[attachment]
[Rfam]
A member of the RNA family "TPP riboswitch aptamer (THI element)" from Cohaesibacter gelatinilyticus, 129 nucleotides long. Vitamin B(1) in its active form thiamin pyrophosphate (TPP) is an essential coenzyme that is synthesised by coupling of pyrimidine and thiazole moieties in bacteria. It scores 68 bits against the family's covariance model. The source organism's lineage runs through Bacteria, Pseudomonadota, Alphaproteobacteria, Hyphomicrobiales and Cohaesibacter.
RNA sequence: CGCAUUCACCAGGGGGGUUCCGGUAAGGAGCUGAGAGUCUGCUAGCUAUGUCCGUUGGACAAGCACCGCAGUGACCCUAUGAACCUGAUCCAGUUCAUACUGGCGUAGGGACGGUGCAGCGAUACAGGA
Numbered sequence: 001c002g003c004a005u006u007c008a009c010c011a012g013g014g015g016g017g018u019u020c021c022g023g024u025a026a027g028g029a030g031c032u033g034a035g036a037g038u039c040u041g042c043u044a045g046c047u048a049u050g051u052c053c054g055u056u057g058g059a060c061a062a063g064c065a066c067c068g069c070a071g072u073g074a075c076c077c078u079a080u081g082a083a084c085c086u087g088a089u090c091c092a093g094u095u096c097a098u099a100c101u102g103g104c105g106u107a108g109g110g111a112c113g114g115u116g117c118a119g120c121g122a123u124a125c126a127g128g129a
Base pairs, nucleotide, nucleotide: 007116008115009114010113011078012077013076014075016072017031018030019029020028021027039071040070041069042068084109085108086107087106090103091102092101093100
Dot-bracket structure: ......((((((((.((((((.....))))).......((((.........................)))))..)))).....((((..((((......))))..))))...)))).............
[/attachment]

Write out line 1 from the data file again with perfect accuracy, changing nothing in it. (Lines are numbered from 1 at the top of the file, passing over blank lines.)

[Rfam]